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EAN-139780314287212   EAN-13 barcode 9780314287212
Product NameThe Law of the World Trade Organization (WTO): Documents, Cases and Analysis 2d (American Casebook Series)
LanguageEnglish
CategoryBook / Magazine / Publication
Amazon.comA Buy on Amazon ~ 0314287213
Price New199.99 US Dollars    (curriencies)
Price Used120.00 US Dollars    (curriencies)
Width7.75 inches    (convert)
Height10 inches    (convert)
Length1.75 inches    (convert)
AuthorPetros Mavroidis, Mark Wu
Page Count1162
BindingHardcover
Published07/24/2013
Long DescriptionThis volume discusses the law of the World Trade Organization (WTO), the global forum for trade liberalization. It discusses in exhaustive manner the legal framework governing international trade that evolves out of the treaty regime and elaborates upon the major case law issued by the WTO. It further includes references to academic scholarship critiquing the caselaw, as well as discussions of the economic and political science theories of how WTO law is shaped.
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Created11-17-2013 1:52:24am
Modified04-15-2017 5:32:09am
MD5ad72353aa0f9e8e49bbb1d087f1f77ef
SHA2565721bb674a88292929e2e21800372561e675a975f46acaf5a10047e32b30932e
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Query Time0.0013108

This symbology was developed by the MSI Data Corporation and is based on the Plessey Code symbology. MSI is most often used in warehouses and inventory control.

This is a continuous non-self-checking symbology meaning it has no predetermined length and there is no validation built into the barcode itself. If you want to validate the data stored in the barcode, you would need to use a check digit. Mod 10 is the most common check digit used with MSI but you can also use mod 1010 or mod 1110. It is allowed but generally not a good idea to omit the check digit all together.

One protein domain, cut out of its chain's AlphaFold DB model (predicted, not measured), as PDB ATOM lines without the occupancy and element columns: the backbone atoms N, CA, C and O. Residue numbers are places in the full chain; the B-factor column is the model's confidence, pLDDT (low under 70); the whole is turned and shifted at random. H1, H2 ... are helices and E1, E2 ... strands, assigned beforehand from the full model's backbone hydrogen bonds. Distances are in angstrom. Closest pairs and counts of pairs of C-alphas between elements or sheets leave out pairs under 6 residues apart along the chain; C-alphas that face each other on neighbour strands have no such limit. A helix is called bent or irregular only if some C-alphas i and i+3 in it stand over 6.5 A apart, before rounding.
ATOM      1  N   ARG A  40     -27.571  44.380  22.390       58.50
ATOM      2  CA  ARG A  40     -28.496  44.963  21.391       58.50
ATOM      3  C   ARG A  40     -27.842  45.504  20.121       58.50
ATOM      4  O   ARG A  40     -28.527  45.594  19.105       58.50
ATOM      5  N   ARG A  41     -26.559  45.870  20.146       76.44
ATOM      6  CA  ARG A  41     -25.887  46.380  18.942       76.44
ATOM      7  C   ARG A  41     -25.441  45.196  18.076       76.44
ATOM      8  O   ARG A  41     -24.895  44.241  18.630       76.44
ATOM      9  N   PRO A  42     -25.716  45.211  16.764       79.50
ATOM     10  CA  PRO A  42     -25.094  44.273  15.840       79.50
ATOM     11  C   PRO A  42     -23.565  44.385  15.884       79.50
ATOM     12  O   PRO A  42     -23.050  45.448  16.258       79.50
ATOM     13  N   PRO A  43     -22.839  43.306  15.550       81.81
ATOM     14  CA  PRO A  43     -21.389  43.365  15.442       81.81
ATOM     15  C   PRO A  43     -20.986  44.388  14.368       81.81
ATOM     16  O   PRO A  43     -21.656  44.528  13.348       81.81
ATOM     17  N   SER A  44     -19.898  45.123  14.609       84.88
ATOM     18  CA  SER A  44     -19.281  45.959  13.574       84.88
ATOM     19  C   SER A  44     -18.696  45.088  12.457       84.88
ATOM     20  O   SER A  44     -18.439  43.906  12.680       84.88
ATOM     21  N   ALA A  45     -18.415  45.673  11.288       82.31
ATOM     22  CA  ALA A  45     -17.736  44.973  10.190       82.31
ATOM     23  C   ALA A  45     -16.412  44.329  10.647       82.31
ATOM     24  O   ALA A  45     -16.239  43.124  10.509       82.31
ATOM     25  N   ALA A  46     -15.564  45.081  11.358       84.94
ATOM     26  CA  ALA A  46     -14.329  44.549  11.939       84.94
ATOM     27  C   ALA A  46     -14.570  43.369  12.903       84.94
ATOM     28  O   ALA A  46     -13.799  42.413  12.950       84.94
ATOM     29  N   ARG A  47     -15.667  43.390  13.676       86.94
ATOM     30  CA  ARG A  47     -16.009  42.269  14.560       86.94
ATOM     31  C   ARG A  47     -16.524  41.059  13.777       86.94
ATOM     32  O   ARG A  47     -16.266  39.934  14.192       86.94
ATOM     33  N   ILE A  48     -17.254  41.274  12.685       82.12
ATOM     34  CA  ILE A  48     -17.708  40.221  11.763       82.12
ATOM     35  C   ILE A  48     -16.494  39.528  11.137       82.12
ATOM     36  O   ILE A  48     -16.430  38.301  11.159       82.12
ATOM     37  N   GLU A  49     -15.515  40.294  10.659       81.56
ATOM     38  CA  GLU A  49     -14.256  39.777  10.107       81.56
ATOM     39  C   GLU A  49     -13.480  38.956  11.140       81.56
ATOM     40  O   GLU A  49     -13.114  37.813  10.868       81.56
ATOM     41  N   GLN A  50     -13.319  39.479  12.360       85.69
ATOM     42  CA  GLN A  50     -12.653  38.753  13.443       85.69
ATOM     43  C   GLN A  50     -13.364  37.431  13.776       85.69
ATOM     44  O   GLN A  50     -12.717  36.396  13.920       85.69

There is a start marker which is represented by three binary digits 110 (where 1 is black and 0 is white). There is also a stop marker which is represented by four binary digits 1001. The remaining markers represent the numeric digits 0-9 (no text or special characters) and each digit is represented by twelve binary digits. Below is a table that describes all of the possible markers. The start and stop markers are the main difference between MSI and Plessey. That and the fact that MSI only covers digits 0-9. You can read these stripes as a binary values where 110 is binary 1 and 100 is binary 0. The stop marker simply has an extra bit on the end.

Character Stripe Bits Binary Value
START 110 1
0 100100100100 0000
1 100100100110 0001
2 100100110100 0010
3 100100110110 0011
4 100110100100 0100
5 100110100110 0101
6 100110110100 0110
7 100110110110 0111
8  110100100100 1000
9  110100100110 1001
STOP 1001 0 + extra stripe

 To create a graphical barcode using this process, you can simply string together a series of 1 and 0 graphic images once you have calculated what your barcode should look like using the table shown above. You can view the source code of this page if you want to see how we created the example shown below.

Code [start]375[stop]
Bits: 110 100100110110 100110110110 100110100110 1001
Graphic:

This is just an example of one way to perform the graphic encoding. It is often easier to just draw the lines instead of tacking together individual images. If you would like to create free MSI barcodes, please visit our barcode generator page. You can save the images you make and use them as needed.

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